.

The Weather Man

Nicolas Cage, Hope Davis, Michael Caine, Gemmenne de la Pena, Nicholas Hoult

Directed by Gore Verbinski
Rolling Stone: star rating
5 2
Community: star rating
5 2 0
October 29, 2005

Nicolas Cage deserves points just for playing David Spritz, a Chicago TV weatherman who rubs people the wrong way. His fans hurl milkshakes at him. His ex-wife (Hope Davis) despises his hairy body. His father (Michael Caine), a Pulitzer-winning author, disdains David's lack of talent and ambition. His overweight daughter (Gemmenne De La Pena) recoils from his barely disguised contempt. His son (Nicholas Hoult) hates his neglect, which transfers into a near-disastrous encounter with a pedophile counselor (Gil Bellows). Cage works hard to find traces of humanity in a man that God forgot, as do screenwriter Steven Conrad and director Gore Verbinski. But in the face of a character no one cares about, can audiences be faulted for asking: Why should we?

prev
Movie Review Main Next

ADD A COMMENT

Community Guidelines »
loading comments

loading comments...

COMMENTS

Sort by:
    Read More

    Movie Reviews

    More Reviews »
    Around the Web
    Powered By ZergNet
    Daily Newsletter

    Get the latest RS news in your inbox.

    Sign up to receive the Rolling Stone newsletter and special offers from RS and its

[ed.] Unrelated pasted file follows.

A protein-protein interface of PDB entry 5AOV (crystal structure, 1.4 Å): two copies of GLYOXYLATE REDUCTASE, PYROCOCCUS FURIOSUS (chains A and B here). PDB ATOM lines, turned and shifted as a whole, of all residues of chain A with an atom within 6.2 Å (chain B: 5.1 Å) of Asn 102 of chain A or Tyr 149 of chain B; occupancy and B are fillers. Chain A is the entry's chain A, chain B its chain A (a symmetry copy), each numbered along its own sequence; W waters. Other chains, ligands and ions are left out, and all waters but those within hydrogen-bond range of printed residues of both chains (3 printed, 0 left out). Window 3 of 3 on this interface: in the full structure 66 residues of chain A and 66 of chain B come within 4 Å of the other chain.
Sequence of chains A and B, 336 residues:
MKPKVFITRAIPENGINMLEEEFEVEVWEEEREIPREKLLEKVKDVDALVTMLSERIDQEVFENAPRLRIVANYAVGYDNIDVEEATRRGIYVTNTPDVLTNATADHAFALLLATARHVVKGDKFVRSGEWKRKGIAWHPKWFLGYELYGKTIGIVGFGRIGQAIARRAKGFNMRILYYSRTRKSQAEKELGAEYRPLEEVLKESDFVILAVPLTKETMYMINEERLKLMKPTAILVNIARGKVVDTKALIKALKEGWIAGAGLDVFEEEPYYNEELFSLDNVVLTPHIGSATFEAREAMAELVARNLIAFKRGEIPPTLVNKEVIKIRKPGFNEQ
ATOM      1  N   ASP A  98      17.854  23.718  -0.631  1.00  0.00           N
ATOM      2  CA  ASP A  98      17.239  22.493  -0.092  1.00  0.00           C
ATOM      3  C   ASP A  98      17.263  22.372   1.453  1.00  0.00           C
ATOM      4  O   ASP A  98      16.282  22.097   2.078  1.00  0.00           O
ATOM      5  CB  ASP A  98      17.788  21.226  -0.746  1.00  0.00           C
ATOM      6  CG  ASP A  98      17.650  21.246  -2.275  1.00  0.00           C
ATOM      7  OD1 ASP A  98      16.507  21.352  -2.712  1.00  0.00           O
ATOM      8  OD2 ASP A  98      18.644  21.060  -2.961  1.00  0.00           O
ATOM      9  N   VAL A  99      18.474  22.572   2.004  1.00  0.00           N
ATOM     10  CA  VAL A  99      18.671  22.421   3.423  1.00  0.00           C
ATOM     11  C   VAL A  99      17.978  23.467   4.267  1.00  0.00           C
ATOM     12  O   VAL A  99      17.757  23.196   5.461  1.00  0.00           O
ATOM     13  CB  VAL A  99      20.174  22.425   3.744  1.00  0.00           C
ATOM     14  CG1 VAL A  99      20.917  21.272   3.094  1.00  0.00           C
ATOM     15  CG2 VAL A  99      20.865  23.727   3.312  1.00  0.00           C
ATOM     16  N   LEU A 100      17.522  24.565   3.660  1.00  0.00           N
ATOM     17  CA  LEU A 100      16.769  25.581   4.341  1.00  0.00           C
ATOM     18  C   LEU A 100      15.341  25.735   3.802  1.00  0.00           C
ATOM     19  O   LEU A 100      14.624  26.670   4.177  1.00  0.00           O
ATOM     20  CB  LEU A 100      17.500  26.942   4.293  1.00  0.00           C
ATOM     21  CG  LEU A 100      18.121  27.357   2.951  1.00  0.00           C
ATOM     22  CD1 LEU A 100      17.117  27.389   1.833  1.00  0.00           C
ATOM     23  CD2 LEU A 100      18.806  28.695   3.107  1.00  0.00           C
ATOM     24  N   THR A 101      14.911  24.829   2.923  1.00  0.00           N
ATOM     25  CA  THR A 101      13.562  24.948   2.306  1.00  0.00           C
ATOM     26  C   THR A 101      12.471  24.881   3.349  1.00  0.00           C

marketing partners.

    X

    We may use your e-mail address to send you the newsletter and offers that may interest you, on behalf of Rolling Stone and its partners. For more information please read our Privacy Policy.

    Song Stories

    “Try a Little Tenderness”

    Otis Redding | 1966

    This pop standard had been previously recorded by dozens of artists, including by Bing Crosby 33 years before Otis Redding, who usually wrote his own songs, cut it. It was actually Sam Cooke’s 1964 take, which Redding’s manager played for Otis, that inspired the initially reluctant singer to take on the song. Isaac Hayes, then working as Stax Records’ in-house producer, handled the arrangement, and Booker T. and the MG’s were the backing band. Redding’s soulful version begins quite slowly and tenderly itself before mounting into a rousing, almost religious “You’ve gotta hold her, squeeze her …” climax. “I did that damn song you told me to do,” Redding told his manager. “It’s a brand new song now.”

    More Song Stories entries »
    www.expandtheroom.com